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PinkMonkey.com-MonkeyNotes-Canterbury Tales, by Geoffrey Chauncer


PinkMonkey® Quotations on . . .

Canterbury Tales

By Geoffrey Chauncer QUOTATION: Yet in our ashen cold is fire yreken.
ATTRIBUTION: Canterbury Tales. The Reves Prologue. Line 3880.

QUOTATION: The gretest clerkes ben not the wisest men.
ATTRIBUTION: Canterbury Tales. The Reves Tale. Line 4051.

QUOTATION: So was hire joly whistle wel ywette.
ATTRIBUTION: Canterbury Tales. The Reves Tale. Line 4153.

QUOTATION: In his owen grese I made him frie.
ATTRIBUTION: Canterbury Tales. The Reves Tale. Line 6069.

QUOTATION: And for to see, and eek for to be seie.
ATTRIBUTION: Canterbury Tales. The Wif of Bathes Prologue. Line 6134.

QUOTATION: I hold a mouses wit not worth a leke,
That hath but on hole for to sterten to. 1
ATTRIBUTION: Canterbury Tales. The Wif of Bathes Prologue. Line 6154.

QUOTATION: Loke who that is most vertuous alway,
Prive and apert, and most entendeth ay
To do the gentil dedes that he can,
And take him for the gretest gentilman.
ATTRIBUTION: Canterbury Tales. The Wif of Bathes Tale. Line 6695.

QUOTATION: That he is gentil that doth gentil dedis.
ATTRIBUTION: Canterbury Tales. Line 6752.

QUOTATION: This flour of wifly patience.
ATTRIBUTION: Canterbury Tales. The Clerkes Tale. Part v. Line 8797.

QUOTATION: They demen gladly to the badder end.
ATTRIBUTION: Canterbury Tales. The Squieres Tale. Line 10538.

QUOTATION: Therefore behoveth him a ful long spone,
That shall eat with a fend.
ATTRIBUTION: Canterbury Tales. Line 10916.

QUOTATION: Fie on possession,
But if a man be vertuous withal.
ATTRIBUTION: Canterbury Tales. The Frankeleines Prologue. Line 10998.

QUOTATION: Truth is the highest thing that man may keep.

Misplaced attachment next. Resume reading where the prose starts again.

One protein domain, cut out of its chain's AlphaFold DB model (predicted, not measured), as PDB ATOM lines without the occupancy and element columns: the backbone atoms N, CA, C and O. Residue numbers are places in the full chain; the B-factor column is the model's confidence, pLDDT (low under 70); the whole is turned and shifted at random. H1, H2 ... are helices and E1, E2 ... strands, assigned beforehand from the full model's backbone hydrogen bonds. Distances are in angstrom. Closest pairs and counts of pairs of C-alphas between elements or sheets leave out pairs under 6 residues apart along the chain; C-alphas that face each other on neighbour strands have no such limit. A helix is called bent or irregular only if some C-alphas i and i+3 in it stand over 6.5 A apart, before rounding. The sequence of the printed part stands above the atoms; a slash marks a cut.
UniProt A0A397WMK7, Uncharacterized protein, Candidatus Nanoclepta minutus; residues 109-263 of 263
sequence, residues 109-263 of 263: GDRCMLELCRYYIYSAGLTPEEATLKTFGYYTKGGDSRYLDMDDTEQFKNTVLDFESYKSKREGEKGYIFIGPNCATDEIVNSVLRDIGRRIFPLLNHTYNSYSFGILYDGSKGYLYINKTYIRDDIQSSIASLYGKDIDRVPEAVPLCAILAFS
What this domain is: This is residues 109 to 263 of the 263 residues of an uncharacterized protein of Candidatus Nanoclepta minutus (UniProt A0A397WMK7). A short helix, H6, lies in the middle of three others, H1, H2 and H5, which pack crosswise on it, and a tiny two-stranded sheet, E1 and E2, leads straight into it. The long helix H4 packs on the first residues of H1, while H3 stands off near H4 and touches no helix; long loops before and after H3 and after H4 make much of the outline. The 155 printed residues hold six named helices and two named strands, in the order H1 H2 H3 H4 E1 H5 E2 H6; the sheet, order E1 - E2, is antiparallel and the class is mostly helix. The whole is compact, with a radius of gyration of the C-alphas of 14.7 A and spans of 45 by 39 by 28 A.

ATTRIBUTION: Canterbury Tales. The Frankeleines Tale. Line 11789.

QUOTATION: Full wise is he that can himselven knowe.
ATTRIBUTION: Canterbury Tales. The Monkes Tale. Line 1449.

QUOTATION: Mordre wol out, that see we day by day.
ATTRIBUTION: Canterbury Tales. The Nonnes Preestes Tale. Line 15058.

QUOTATION: But all thing which that shineth as the gold
Ne is no gold, as I have herd it told.
ATTRIBUTION: Canterbury Tales. The Chanones Yemannes Tale. Line 16430.

QUOTATION: The firste vertue, sone, if thou wilt lere,
Is to restreine and kepen wel thy tonge.
ATTRIBUTION: Canterbury Tales. The Manciples Tale. Line 17281.

QUOTATION: The proverbe saith that many a smale maketh a grate.
ATTRIBUTION: Canterbury Tales. Persones Tale.

QUOTATION: He coude songes make, and wel endite.
ATTRIBUTION: Canterbury Tales. Prologue. Line 95.

QUOTATION: He was a veray parfit gentil knight.
ATTRIBUTION: Canterbury Tales. Prologue. Line 72.

QUOTATION: The smylere with the knyf under the cloke.
ATTRIBUTION: Geoffrey Chaucer (1340–1400), British poet. The Canterbury Tales, “The Knight’s Tale,” l. 1999 (c. 1387-1400), repr. In The Works of Geoffrey Chaucer, ed. Alfred W. Pollard, et al. (1898).

QUOTATION: Mordre wol out; that se we day by day.
ATTRIBUTION: Geoffrey Chaucer (1340–1400), British poet. The Canterbury Tales, “The Nun’s Priest’s Tale,” l. 4242 (1387-1400), repr. In The Works of Geoffrey Chaucer, ed. Alfred W. Pollard, et al. (1898).

QUOTATION: Ful wys is he that kan hymselven knowe!
ATTRIBUTION: Geoffrey Chaucer (1340–1400), British poet. The Canterbury Tales, “The Monk’s Tale,” l. 3329 (1387-1400), repr. In The Works of Geoffrey Chaucer, ed. Alfred W. Pollard, et al. (1898).

QUOTATION: And of his port as meke as is a mayde.
ATTRIBUTION: Canterbury Tales. Prologue. Line 69.

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